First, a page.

Backyard Buddies
Masked Lapwing (Plover)

Photo: Rosie Nicolai

Masked Lapwing (Plover)

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Masked Lapwings are a common visitor to grassy and wet areas of our cities and towns.

They love to nest on the ground in parks, school ovals, golf courses, sports fields, and pastures.

Masked Lapwings breed after wet weather, in summer and autumn in northern Australia and during winter to early spring in southern Australia.

As Lapwings nest on the ground, they are very protective of their eggs. They will swoop at anything that comes too close. They are serious about defending their young- they are very protective parents, and with their bright yellow masks, they are aptly named.

The Masked Lapwing is known for swooping people and animals that come too close, but it’s not being pesky. It’s only following its parental instincts and protecting its babies. Lapwings only swoop for three weeks while nesting. The rest of the time they are shy and retiring birds.

You may also know the Masked Lapwing as a Masked Plover or Spur-winged Plover.

Some people think these birds are poisonous, but this is just an urban myth.

You can help look after Masked Lapwings in your yard

The best thing you can do is watch where you walk! Masked Lapwings don’t nest high up in a tree but instead in a scrape upon the grassy ground. Watch out for eggs before mowing your lawn or when you go for a walk so you don’t tread on the Lapwings’ nest.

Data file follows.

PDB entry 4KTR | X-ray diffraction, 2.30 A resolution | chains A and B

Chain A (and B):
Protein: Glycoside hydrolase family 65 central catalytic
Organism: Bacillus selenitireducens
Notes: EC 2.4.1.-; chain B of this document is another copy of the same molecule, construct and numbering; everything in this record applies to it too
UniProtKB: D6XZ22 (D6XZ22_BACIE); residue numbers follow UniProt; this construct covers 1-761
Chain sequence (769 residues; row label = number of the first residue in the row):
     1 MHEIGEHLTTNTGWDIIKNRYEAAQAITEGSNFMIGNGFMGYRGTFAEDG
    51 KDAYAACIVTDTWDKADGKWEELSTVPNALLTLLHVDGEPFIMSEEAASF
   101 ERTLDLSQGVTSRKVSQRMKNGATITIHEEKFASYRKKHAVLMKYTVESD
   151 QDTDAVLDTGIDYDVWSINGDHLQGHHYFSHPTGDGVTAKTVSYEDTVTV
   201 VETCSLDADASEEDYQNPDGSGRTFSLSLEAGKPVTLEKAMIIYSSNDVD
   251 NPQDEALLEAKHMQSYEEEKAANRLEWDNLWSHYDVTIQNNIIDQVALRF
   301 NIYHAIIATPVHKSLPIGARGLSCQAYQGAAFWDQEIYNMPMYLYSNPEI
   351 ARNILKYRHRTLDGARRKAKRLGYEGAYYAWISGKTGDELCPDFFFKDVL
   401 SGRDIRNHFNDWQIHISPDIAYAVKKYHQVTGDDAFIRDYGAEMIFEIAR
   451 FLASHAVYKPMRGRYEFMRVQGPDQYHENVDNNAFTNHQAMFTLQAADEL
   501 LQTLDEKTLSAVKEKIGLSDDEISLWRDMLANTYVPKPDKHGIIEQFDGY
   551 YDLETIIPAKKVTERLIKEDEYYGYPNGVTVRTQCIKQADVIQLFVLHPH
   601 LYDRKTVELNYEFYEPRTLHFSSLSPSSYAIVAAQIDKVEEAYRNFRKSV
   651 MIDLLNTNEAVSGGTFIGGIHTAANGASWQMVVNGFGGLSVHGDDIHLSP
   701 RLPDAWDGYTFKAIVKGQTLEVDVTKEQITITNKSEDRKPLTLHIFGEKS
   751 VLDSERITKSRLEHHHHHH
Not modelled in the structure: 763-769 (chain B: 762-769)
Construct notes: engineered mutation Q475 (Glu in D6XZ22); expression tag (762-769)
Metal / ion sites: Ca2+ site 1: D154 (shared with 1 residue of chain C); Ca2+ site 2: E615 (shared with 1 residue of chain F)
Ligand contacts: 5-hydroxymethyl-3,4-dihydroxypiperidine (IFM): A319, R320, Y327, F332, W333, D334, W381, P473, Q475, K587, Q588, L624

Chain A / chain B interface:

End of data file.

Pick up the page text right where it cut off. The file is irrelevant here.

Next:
Masked Lapwings have ‘spurs’ on their wings, but they very rarely make contact if they swoop. They do this as a bluff to scare predators away from their nests.

Give nesting birds a wide berth or vary your walking route for the next few weeks to avoid being swooped.

Leave Masked Lapwing eggs or nests on the ground. It’s illegal to remove eggs and the birds will only re-nest and re-lay.

Simple things that you do can make a huge difference to Australia’s animals. That’s why the Foundation for National Parks & Wildlife is running Backyard Buddies— to give you tips to help.

What is a backyard buddy?

Backyard buddies are the native animals that share our built up areas, our beaches and waterways, our backyards and our parks. The Masked Lapwing is a backyard buddy.

Backyard buddies are also the local people who value the living things around them, like the Masked Lapwing, and are willing to protect and encourage them by doing a few simple things around their own homes.

So you can be a backyard buddy.

Be a backyard buddy

It’s easy. All you have to do is care...and take a few simple steps.

Step one is to find out what Masked Lapwings do and do not like.

Masked Lapwings love:

Worms and insects – are some of their favourite foods. They also like to forage along shorelines and riverbanks during low tide for small invertebrates.

Seeds – which they eat during dry or cold weather.

Safe lawns – where they can sit on their eggs in peace. Masked Lapwings nest on the ground amongst the grass.

Shallow water – like ponds and puddles to stand in while they sleep.

But they don't like:

Lawn mowers – which can disturb them when nesting or run over their eggs. Check for Lapwing nests before mowing.

Cats and dogs – that try to catch them, or disturb their eggs or chicks.

Space invaders – who come too close to their nests during the three weeks they need to incubate their eggs. They will defend their eggs by trying to chase the predator away.

Be a buddy to the Masked Lapwing

Try to:

Avoid:

Don't be surprised if:

Find out more about your buddies

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